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Legal threat over care home

PUBLISHED: 14:11 15 December 2001 | UPDATED: 11:02 03 March 2010

A SUFFOLK residential care home is today facing possible legal action after a 94-year-old woman plunged to her death from the open window.

Violet Southgate was a resident at Fairfield House, Tuddenham Road, Ipswich, when the tragedy happened.

A SUFFOLK residential care home is today facing possible legal action after a 94-year-old woman plunged to her death from the open window.

Violet Southgate was a resident at Fairfield House, Tuddenham Road, Ipswich, when the tragedy happened.

Since the her death the nursing home has installed safety measures on the windows, including barriers, metal bars and safety glass but a prosecution has not been ruled out.

The threat of legal action was confirmed today by a spokeswoman for Ipswich borough council, who said: "The papers are with the legal department for consideration and a decision will be made in the near future."

An inquest held at County Hall in St Helens Street, Ipswich, heard Mrs Southgate's granddaughter Alison Southgate describe her as an independent lady who had been at the nursing home since the beginning of last year.

She had arthritis and restricted movement in her limbs and it wasn't until her problems worsened that she went into a home. As her mobility was limited she rarely left the room.

The inquest heard Mrs Southgate's window in her room was always left slightly open but there was an absence of safety catches or locks, which is now being looked at by the council's legal department.

In the lead-up to her death Mrs Southgate was having heath problems and felt a little confused and distressed.

Just before she died Mrs Southgate's granddaughter, Alison - the last family member to see her alive - noticed her grandmother didn't seem her normal cheerful, bubbly self.

The grim discovery of the body was made by care assistant Daniel Nichols who found her on the grass. But police ruled out suspicious circumstances or foul play yesterday's inquest heard.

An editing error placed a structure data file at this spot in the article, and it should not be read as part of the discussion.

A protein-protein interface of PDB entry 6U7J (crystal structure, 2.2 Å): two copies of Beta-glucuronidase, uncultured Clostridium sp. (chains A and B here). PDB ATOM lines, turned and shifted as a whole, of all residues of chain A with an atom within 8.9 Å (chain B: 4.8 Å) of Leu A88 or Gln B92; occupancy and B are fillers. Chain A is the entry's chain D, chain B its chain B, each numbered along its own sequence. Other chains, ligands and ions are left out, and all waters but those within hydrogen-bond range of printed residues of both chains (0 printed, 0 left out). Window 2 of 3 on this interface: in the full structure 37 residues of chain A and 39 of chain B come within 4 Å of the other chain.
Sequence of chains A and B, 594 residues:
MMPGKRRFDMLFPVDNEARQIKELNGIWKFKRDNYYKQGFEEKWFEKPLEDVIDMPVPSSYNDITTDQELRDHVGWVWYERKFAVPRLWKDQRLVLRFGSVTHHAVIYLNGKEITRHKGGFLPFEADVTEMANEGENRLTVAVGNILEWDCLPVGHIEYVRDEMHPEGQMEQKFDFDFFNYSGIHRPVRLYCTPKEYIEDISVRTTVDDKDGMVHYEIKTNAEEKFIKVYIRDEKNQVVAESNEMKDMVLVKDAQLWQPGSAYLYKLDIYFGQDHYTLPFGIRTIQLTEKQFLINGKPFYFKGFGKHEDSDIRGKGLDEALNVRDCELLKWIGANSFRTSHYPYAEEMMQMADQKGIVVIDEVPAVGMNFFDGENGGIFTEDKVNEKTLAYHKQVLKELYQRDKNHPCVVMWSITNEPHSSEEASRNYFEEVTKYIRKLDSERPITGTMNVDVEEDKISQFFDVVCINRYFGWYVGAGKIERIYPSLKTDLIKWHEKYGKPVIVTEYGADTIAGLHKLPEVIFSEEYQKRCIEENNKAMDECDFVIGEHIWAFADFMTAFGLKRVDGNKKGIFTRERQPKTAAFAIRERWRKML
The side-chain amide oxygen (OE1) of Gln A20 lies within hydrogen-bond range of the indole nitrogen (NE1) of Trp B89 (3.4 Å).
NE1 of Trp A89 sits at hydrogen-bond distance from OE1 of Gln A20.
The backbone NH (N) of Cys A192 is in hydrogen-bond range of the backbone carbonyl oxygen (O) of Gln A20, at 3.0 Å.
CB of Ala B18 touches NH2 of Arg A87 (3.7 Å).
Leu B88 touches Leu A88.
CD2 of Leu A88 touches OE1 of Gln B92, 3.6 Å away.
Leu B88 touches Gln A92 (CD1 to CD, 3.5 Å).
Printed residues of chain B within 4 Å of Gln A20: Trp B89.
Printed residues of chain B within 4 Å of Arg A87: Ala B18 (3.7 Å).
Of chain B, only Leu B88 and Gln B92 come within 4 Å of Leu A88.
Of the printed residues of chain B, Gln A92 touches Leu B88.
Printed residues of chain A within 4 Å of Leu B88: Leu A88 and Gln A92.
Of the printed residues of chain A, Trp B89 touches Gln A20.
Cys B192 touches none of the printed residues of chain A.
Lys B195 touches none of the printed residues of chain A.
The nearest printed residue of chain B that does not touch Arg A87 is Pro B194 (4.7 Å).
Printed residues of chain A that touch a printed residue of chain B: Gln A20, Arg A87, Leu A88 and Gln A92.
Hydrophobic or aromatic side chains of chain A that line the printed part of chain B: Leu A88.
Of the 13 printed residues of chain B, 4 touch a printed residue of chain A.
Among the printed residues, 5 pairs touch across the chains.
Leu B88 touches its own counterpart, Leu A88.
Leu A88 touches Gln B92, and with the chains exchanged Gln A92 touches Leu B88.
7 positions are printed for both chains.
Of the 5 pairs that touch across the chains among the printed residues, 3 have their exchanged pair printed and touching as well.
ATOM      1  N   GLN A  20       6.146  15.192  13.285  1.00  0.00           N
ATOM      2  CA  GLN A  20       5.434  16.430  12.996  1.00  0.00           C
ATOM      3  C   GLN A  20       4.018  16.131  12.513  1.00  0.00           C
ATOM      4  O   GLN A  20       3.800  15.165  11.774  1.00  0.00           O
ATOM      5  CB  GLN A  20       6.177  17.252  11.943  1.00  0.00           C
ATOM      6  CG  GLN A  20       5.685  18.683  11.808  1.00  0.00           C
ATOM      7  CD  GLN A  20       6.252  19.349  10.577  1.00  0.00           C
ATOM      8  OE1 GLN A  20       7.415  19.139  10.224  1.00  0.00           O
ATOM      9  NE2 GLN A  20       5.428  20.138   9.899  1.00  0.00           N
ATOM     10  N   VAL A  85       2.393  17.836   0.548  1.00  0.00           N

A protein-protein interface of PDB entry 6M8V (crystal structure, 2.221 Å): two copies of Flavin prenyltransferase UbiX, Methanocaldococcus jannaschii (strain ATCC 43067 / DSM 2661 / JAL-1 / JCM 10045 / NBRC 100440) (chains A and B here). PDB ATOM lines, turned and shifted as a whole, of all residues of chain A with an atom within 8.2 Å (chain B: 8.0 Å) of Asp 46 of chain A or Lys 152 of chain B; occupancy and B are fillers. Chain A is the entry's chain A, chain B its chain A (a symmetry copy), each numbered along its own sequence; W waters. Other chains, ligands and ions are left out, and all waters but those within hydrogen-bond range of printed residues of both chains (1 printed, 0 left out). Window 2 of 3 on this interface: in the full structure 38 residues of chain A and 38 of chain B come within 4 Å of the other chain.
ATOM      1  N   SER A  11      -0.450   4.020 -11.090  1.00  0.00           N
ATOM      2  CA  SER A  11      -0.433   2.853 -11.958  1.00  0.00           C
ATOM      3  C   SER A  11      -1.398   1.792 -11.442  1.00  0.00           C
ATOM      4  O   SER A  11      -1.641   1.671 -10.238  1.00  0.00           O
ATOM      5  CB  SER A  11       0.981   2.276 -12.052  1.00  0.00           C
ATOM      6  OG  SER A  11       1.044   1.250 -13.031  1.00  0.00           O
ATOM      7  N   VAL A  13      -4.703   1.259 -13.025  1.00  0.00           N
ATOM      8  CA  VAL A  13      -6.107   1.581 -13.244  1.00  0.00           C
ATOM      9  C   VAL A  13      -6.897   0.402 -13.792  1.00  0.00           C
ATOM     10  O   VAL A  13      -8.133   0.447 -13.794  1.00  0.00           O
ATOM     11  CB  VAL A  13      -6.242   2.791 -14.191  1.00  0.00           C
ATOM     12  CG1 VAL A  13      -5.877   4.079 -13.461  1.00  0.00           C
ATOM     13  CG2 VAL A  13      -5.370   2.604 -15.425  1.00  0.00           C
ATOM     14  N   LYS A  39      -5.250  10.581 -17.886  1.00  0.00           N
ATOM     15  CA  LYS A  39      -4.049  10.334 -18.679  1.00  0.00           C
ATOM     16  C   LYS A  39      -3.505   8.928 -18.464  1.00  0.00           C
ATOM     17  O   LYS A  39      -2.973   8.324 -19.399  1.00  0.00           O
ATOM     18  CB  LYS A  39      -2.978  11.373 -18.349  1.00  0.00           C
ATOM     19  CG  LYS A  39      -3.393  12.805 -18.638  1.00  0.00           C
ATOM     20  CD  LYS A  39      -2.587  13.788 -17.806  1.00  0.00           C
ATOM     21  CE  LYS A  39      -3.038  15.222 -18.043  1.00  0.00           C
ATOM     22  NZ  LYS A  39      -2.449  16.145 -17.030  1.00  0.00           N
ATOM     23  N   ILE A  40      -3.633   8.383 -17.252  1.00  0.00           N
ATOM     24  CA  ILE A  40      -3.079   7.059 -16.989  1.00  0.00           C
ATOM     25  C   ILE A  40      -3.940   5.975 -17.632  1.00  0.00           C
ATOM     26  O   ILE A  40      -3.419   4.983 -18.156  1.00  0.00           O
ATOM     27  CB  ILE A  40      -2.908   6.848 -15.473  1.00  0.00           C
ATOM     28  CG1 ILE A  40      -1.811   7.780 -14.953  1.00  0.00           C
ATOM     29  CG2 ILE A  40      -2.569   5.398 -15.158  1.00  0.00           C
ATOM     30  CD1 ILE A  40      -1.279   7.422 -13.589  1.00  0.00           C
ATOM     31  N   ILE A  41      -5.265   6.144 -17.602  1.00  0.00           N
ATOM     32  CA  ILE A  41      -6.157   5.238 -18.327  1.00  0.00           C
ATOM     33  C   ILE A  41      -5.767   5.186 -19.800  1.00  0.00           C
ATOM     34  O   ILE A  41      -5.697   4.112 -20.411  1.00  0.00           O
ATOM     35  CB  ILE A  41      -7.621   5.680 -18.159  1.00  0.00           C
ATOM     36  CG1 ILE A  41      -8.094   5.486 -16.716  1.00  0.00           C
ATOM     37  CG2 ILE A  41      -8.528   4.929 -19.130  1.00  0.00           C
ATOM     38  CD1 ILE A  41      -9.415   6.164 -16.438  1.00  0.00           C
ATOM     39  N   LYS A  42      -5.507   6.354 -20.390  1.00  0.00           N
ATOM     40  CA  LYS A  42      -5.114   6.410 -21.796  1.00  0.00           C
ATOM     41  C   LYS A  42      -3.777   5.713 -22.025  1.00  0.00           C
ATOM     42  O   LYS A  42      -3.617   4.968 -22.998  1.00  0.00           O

Ipswich borough council senior environmental health officer, Matthew Nothard, who conducted a detailed investigation after the death, said Mrs Southgate could have fallen through the window when leaning out, or climbed through the window in a confused state.

He added it was possible for a resident fall through the window if they lost their balance and didn't think that the window sill was wide enough to stop this happening.

He also couldn't rule out that Mrs Southgate was sitting on the edge of her raised bed and accidentally tumbled out.

As residents of a home are more prone to becoming confused so more protection is needed than a domestic home, he said.

Coroner Dr Peter Dean said: "Mrs Southgate was clearly an independent lady, a much loved lady with a very supportive family."

He recorded an open verdict saying as there where no eye-witnesses to the death it left a lot of unanswered questions.

Dr Dean said Mrs Southgate could have met her death through any number of ways: including sitting on the edge of her bed and tumbling out or becoming confused and deliberately opening the window.

"We can't exclude any possible reasons," he said before offering his condolences to her family.

No one from Fairfield House was available for comment today.


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